by Sabine Rhyne
Snowflakes were swirling around the metal building just north of Hyde Park, VT, where Way Out Wax makes and distributes their candle line. The front door opened into the staff kitchen, a large room with a very large table in the center, where Anna Barrett, the general manager of the company, was heating up a cup of tea.
After visiting so many local companies and so many diverse product lines, it is difficult to describe a “typical” workplace. But this one, with the kitchen at the center, Anna and Jim’s new baby in the office, and one of the salespeople’s dog happily coming through to check out the visitor, has an employee-centric Vermont feel to it.
“We employ twelve people, sometimes two to three more during the busy seasons,” says Anna. “This company was built around quality of life for our employees—we are the masters of flexible schedules!”
Way Out Wax, not too surprisingly, grew out of founder Jim Rossiter’s idea to make colorful tie-dyed candles, including a retail outlet for customers to dip their own. Eventually, the practice of this particular colorful candle-making seemed curiously out of sync with the environmental and health values of the staff. Candle ingredients often contain toxins that are both released when burned, and are worrisome to work with.
So, about fifteen years ago, Way Out Wax began specializing in candles that rely exclusively on essential oils—real ones, not chemical synthetic facsimiles. This decision meant that they turned away some opportunities, including private label business, (eight years ago they decided they wouldn’t even let in synthetics for private label customers). But they felt the values—and the differentiation—were worth the risk.
Since the candle industry is not required to label its ingredients, even some candle manufacturers that profess their use of essential oils may only have a few drops to supplement the predominance of synthetic fragrances. As you might guess, essential oils are more expensive to use than their synthetic counterparts, but like most quality products, the education that Way Out Wax imparted to their retail buyers and their online customers began to take hold. For some prone to allergic reactions to scented candles, the difference in the effects of those made with essential oils rekindled their interest in scents, and expanded the possibilities. Anna estimates that 90% of their business comes through retail outlets such as the Brattleboro Food Co-op, with a growing percentage finding them through their online catalog.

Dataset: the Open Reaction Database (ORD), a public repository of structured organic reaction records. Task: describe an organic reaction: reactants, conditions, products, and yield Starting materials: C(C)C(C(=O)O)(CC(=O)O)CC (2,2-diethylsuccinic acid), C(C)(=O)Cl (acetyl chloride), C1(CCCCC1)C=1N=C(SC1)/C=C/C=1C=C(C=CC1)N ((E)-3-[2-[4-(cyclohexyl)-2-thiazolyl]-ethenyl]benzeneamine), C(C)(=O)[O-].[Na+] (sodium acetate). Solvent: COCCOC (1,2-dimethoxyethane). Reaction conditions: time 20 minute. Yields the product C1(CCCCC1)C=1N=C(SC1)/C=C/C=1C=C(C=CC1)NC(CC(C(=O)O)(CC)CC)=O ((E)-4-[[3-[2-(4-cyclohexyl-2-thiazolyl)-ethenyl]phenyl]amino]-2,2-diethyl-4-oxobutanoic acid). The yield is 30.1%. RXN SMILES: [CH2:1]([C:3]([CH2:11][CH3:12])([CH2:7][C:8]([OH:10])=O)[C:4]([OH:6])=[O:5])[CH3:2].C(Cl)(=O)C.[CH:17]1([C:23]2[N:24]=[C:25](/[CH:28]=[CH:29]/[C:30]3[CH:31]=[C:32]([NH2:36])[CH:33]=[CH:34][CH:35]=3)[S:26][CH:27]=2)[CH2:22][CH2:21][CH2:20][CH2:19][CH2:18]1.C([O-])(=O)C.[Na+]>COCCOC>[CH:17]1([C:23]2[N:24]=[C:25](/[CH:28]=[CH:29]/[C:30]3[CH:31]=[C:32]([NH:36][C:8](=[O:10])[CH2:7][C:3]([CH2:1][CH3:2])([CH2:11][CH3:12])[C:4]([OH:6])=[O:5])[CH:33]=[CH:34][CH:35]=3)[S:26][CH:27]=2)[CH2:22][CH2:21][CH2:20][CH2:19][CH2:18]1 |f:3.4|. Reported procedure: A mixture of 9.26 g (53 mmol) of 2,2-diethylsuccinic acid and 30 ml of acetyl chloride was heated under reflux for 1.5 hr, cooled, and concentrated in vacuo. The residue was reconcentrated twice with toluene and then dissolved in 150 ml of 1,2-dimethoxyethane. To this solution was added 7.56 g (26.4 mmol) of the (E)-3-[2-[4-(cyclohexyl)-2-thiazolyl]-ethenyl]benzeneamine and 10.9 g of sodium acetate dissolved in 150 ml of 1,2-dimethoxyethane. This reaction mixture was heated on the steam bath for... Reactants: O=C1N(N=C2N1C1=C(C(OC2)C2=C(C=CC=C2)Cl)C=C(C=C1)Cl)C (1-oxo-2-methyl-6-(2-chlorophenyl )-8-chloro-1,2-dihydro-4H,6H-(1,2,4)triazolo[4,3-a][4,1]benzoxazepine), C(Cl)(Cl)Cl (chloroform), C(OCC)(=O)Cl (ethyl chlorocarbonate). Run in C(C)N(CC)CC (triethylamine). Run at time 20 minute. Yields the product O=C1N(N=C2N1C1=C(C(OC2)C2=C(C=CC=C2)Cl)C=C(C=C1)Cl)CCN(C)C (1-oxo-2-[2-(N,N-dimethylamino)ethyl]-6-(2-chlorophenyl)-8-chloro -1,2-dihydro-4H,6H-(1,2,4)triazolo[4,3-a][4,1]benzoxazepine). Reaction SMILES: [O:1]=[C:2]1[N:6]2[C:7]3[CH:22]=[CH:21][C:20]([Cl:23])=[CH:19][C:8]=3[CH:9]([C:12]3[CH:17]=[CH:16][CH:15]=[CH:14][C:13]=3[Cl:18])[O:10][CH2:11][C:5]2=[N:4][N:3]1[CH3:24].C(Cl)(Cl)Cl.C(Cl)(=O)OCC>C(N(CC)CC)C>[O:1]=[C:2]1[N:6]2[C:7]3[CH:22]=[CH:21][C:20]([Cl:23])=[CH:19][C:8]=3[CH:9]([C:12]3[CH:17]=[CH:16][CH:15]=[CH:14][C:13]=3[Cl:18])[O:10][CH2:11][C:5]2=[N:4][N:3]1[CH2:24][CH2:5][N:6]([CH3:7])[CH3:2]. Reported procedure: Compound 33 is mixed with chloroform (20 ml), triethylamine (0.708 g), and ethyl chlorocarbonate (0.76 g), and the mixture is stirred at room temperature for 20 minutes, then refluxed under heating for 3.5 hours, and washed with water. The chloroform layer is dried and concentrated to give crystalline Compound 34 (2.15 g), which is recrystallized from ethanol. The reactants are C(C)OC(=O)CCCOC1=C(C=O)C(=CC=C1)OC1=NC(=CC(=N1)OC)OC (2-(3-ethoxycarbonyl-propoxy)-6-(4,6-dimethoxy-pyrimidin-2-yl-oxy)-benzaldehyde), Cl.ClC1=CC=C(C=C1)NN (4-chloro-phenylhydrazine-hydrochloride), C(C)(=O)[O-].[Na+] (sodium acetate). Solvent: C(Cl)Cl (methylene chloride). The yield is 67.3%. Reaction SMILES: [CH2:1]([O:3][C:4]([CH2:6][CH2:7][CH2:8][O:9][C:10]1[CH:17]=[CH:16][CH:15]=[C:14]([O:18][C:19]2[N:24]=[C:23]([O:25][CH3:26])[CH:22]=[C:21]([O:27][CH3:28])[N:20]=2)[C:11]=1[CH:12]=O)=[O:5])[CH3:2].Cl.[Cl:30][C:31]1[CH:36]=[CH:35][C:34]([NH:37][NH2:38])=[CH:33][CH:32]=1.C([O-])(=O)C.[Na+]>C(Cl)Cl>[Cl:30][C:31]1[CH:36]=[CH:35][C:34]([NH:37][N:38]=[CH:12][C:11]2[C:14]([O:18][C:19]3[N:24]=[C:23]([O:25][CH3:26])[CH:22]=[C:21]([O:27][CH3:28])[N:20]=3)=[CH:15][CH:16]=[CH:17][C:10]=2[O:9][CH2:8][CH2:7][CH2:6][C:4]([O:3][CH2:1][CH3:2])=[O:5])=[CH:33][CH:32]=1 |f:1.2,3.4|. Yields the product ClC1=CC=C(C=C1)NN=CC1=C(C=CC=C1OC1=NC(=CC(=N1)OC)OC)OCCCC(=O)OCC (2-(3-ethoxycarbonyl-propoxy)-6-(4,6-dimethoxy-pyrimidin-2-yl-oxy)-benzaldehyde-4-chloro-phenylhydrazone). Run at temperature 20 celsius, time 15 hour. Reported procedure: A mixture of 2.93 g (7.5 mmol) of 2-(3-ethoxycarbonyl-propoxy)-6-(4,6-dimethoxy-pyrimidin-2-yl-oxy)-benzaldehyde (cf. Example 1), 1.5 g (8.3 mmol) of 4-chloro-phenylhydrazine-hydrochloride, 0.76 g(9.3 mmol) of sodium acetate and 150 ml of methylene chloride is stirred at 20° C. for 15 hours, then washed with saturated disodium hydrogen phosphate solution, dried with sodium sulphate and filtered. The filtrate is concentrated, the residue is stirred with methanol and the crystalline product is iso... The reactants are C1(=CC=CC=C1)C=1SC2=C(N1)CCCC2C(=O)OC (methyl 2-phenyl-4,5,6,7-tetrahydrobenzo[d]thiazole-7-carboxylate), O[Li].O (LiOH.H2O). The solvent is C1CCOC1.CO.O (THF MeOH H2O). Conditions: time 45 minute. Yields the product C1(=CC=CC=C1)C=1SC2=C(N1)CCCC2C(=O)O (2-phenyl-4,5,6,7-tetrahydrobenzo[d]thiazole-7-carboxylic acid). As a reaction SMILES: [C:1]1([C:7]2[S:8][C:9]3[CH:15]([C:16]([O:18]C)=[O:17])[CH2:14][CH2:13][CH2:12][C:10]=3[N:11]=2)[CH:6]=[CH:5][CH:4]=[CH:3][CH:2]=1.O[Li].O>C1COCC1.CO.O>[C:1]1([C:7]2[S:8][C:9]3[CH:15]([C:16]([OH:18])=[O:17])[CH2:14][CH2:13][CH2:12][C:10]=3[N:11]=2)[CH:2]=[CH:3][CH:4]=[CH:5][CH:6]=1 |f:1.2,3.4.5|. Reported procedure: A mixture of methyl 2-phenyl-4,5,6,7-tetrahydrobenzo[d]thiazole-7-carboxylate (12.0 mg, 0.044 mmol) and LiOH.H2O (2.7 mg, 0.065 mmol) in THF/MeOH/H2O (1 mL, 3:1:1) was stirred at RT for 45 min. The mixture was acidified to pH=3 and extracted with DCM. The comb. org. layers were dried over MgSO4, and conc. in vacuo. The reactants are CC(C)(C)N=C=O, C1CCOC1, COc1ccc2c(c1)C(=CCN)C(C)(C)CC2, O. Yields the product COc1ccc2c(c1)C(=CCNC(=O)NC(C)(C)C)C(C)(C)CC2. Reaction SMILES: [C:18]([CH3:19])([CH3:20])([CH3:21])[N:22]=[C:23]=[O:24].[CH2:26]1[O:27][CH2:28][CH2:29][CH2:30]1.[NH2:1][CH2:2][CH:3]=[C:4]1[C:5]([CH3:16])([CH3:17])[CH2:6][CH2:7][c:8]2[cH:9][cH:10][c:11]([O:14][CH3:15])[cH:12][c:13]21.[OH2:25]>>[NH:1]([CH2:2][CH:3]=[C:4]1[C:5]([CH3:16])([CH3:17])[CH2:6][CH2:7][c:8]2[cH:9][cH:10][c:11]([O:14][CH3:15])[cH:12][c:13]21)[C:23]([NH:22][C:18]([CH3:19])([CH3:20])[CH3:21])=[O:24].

Anna says that Way Out Wax selects the best oils it can find, free of pesticides and herbicides, from across the world. Like any agricultural product, these oils’ availability and cost depend on environmental factors. Lavender, for instance, though having relatively constant numbers of acres in production, saw a decrease in oil yield following a hot summer. Patchouli from Indonesia took a hit from the terrible tsunami that impacted so many several years ago. Like any manufacturer, Way Out Wax attempts to absorb these as much as possible, while remaining committed to its ingredient philosophy.
Always looking for ways to lessen environmental impacts, Way Out Wax packages all of its candles with re-used newspapers, and fewer wrappings. They also have begun to carry candles poured into molded mycelium containers. This innovative process involves the vegetative part of the mushroom being grown into a votive-shaped mold form. There are very low inputs, they grow in the dark, are fully compostable, and naturally fire-retardant. The only drawback at this point is the cost, which they are exploring.
Some of the most popular items that the Brattleboro Food Co-op carries from Way Out Wax are the Clean Air tins: small, self-contained candles-on-the-go that almost magically eliminate odors in a space with their oil combination proven to synergistically bond with odor molecules. Both the pet and tobacco industry have taken notice. Other popular selections include the NonScents line, made with long burning wax blends and no essential oils, the beautiful Cobalt and Frosted Glass votives, and the captivating Laughing Buddha.Cori was freeing a bunch of Laughing Buddhas from their molds the day I was there. “They take a lot of TLC,” she said, popping one out of its re-useable popcorn tub. Look for them on the shelves: they will make you smile for sure."